By Richard Johnson Dagger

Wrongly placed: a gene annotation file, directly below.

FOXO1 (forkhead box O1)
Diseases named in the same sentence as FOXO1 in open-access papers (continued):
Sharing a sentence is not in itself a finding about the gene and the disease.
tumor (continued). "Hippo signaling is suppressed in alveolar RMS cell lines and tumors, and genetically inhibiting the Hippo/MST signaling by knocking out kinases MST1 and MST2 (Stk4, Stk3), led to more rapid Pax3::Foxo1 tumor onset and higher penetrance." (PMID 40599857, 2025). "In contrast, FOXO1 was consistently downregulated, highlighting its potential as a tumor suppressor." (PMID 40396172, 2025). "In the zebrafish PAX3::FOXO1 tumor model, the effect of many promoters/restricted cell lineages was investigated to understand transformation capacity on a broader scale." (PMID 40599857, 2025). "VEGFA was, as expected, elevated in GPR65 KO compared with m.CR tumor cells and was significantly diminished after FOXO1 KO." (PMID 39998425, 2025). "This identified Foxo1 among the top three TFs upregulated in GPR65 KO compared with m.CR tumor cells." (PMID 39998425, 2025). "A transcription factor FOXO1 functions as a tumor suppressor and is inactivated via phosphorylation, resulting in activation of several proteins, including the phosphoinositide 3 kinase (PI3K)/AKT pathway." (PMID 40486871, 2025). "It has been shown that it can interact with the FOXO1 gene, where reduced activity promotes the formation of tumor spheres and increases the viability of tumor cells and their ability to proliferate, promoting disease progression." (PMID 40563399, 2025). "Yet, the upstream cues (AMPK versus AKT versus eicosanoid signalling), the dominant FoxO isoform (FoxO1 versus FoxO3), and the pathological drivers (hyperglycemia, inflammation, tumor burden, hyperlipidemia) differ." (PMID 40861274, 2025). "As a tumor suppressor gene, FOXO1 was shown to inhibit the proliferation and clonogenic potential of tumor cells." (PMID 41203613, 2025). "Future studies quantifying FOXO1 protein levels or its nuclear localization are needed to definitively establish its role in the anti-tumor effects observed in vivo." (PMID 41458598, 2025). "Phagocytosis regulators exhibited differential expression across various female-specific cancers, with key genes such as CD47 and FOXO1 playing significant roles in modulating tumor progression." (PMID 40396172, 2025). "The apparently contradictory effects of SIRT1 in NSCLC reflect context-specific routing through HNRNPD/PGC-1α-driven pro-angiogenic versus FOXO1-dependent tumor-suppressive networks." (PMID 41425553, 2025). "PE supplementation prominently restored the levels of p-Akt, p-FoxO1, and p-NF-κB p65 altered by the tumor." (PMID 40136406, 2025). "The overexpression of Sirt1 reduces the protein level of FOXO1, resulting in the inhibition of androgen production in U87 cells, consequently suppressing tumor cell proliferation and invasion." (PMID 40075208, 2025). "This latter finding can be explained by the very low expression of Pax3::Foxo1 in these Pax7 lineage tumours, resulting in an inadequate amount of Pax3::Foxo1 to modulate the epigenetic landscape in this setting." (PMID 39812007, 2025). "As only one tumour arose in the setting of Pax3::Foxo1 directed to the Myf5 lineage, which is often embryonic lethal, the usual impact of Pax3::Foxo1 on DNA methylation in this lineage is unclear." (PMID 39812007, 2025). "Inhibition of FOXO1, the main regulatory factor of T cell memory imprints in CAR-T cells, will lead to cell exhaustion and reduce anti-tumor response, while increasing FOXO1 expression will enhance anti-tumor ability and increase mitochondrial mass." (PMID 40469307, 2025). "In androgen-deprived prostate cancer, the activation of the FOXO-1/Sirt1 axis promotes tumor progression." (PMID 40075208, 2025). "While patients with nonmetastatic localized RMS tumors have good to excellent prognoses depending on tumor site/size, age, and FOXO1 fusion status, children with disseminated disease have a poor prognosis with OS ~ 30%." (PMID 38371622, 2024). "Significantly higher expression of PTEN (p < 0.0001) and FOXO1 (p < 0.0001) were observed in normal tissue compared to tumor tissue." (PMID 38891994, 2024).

Although few want to deny their importance, many political theorists have recently complained that too much weight is now attached to individual rights. The result, as they see it, is an excessive individualism that blinds people to the needs of the community or state to which they belong. We should be less concerned with our rights, in their view, and more concerned with our responsibilities. Those who advance this view typically argue against liberalism. In Civic Virtues, the newest addition to the distinguished Oxford Political Theory series, Richard Dagger takes a different approach. Finding the proper relationship between rights and responsibilities requires us not to choose betwen liberalism and republicanism, he argues, but to unite them in a republican form of liberalism. Is such a marriage of republicanism and liberalism possible? Is it desirable? Dagger demonstrates how republican liberalism proceeds from a fundamental right of autonomy, to the recognition of interdependence and reciprocity, and on to the cultivation of the civic virtues of the public-spirited citizen. Indeed, republican liberalism promises not only to reconcile individual rights and civic duties, but to enhance political deliberation and the sense of community as well.